Korean Economy News
Korean markets lifted by U.S-China trade truce

Chung Seul-gi and Cho Jeehyun

South Korean markets were lifted Monday upon the weekend agreement by Washington and Beijing on a truce over their trade war, easing some jitters over the country’s economic prospects that hinge highly on shipments to the world’s two biggest markets.

The main Kospi finished Monday 1.67 percent higher at 2,131.93 and the secondary Kosdaq up 1.97 percent at 709.46. The Korean currency closed up 10.5 won at 1,110.7 against the U.S dollar.

The Seoul markets hungry for positive news gained an upward momentum that may last if the 90-day moratorium stays put and bring normality on the trade front, analysts said.

U.S President Donald Trump and Chinese President Xi Jinping on the sidelines of a G-20 summit in Argentina on Saturday agreed to hold off on additional tariffs on shipments that were supposed to be imposed on Jan. 1, 2019. The U.S will “leave the tariffs on $200 billion worth of product at the 10 percent rate, and not raise it to 25 percent at this time," the White House said in a statement.

At the same time, China agreed to purchase “not yet agreed upon, but very substantial, amount of agricultural, energy, industrial, and other product from the United States to reduce the trade imbalance between our two countries,” it said. Both countries also agreed on working to resolve disagreements on technology transfer, intellectual property and agriculture over the next 90 days.

Korea has been vulnerable to the trade war between the U.S. and China, the country’s two major trading partners. Intermediate goods make up 80 percent of Korea’s exports to China so that a higher trade barrier for China’s exports to the U.S would pose a big risk to the export-reliant Korean economy.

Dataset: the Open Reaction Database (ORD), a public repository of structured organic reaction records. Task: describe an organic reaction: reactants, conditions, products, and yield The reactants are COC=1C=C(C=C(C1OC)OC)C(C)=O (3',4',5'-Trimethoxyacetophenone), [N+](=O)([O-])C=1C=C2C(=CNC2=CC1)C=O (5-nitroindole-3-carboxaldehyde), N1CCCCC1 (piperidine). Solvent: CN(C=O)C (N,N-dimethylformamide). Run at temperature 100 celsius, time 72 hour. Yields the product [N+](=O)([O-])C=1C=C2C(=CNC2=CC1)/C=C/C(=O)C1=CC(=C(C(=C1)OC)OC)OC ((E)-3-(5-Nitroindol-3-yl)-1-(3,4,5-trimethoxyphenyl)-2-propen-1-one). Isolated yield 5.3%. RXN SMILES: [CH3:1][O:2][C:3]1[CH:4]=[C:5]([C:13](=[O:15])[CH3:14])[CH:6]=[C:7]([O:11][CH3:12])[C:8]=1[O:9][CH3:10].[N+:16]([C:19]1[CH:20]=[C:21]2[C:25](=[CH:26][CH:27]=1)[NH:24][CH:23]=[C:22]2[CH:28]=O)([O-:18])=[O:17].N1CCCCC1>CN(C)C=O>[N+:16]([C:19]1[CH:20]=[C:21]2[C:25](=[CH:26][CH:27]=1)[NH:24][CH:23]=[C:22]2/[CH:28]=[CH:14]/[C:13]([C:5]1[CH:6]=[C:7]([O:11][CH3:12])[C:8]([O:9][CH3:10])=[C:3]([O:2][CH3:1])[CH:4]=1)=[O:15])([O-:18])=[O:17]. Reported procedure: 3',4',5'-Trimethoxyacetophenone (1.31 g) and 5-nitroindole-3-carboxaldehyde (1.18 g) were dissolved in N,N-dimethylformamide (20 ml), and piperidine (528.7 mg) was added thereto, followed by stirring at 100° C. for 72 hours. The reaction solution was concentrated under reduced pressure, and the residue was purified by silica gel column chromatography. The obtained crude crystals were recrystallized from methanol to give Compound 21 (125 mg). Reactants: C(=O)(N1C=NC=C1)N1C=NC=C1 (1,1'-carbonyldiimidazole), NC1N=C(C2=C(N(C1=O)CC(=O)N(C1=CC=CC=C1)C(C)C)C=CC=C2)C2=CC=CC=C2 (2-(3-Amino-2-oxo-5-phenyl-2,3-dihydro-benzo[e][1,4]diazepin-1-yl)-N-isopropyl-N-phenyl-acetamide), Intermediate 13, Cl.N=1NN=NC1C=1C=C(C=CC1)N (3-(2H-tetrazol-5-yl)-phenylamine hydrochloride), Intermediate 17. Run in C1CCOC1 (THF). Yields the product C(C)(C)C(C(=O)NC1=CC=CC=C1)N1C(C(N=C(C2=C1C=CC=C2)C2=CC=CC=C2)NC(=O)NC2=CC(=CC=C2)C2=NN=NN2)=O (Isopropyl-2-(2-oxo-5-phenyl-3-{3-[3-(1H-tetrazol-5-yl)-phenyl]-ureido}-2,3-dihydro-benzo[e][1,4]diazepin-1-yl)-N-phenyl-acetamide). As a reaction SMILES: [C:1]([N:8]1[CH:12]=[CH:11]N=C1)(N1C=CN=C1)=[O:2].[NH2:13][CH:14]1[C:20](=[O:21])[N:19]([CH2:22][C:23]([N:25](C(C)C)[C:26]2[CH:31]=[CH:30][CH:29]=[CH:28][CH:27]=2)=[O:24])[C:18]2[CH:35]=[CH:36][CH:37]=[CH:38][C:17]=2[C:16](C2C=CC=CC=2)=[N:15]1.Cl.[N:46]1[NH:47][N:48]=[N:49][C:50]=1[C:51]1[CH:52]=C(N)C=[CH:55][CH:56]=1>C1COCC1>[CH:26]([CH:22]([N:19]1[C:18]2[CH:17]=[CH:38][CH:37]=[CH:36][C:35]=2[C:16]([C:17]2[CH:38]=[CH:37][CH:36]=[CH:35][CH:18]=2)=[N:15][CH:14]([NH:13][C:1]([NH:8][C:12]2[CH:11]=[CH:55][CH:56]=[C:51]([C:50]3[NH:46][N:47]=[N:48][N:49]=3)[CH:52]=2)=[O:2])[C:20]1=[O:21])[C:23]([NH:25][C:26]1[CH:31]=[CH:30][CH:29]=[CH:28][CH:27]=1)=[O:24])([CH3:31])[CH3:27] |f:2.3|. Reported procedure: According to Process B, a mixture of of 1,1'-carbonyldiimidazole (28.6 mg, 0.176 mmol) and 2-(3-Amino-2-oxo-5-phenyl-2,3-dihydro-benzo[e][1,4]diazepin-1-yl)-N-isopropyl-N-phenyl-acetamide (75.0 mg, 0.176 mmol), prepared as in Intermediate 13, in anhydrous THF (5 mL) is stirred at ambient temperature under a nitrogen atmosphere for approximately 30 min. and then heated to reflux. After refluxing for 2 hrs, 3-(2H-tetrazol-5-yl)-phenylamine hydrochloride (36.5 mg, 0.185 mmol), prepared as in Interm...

“The mood could have reversed if the peace agreement had been more lasting. A temporary relief could add to uncertainties,” said Kim Hak-kyun, head of Shinyoung Securities Co.’s research center.

Cho Yong-joon, head of Hana Financial Investment Co.’s research center, also agreed gains will be limited for wait-and-see approach until the U.S and China return to the negotiation table in February. “The worst at least may have been avoided.”

Whether foreign investors will return to buying position remains unclear.

Latest news from overseas had been favorable for Korean markets. U.S Federal Reserve Chairman Jerome Powell’s recent comment raised expectations that rate increases in 2019 may be fewer than expected.

But without fundamental improvement on the domestic front and Korean Inc., Korean markets will likely stay subdued, said analysts.

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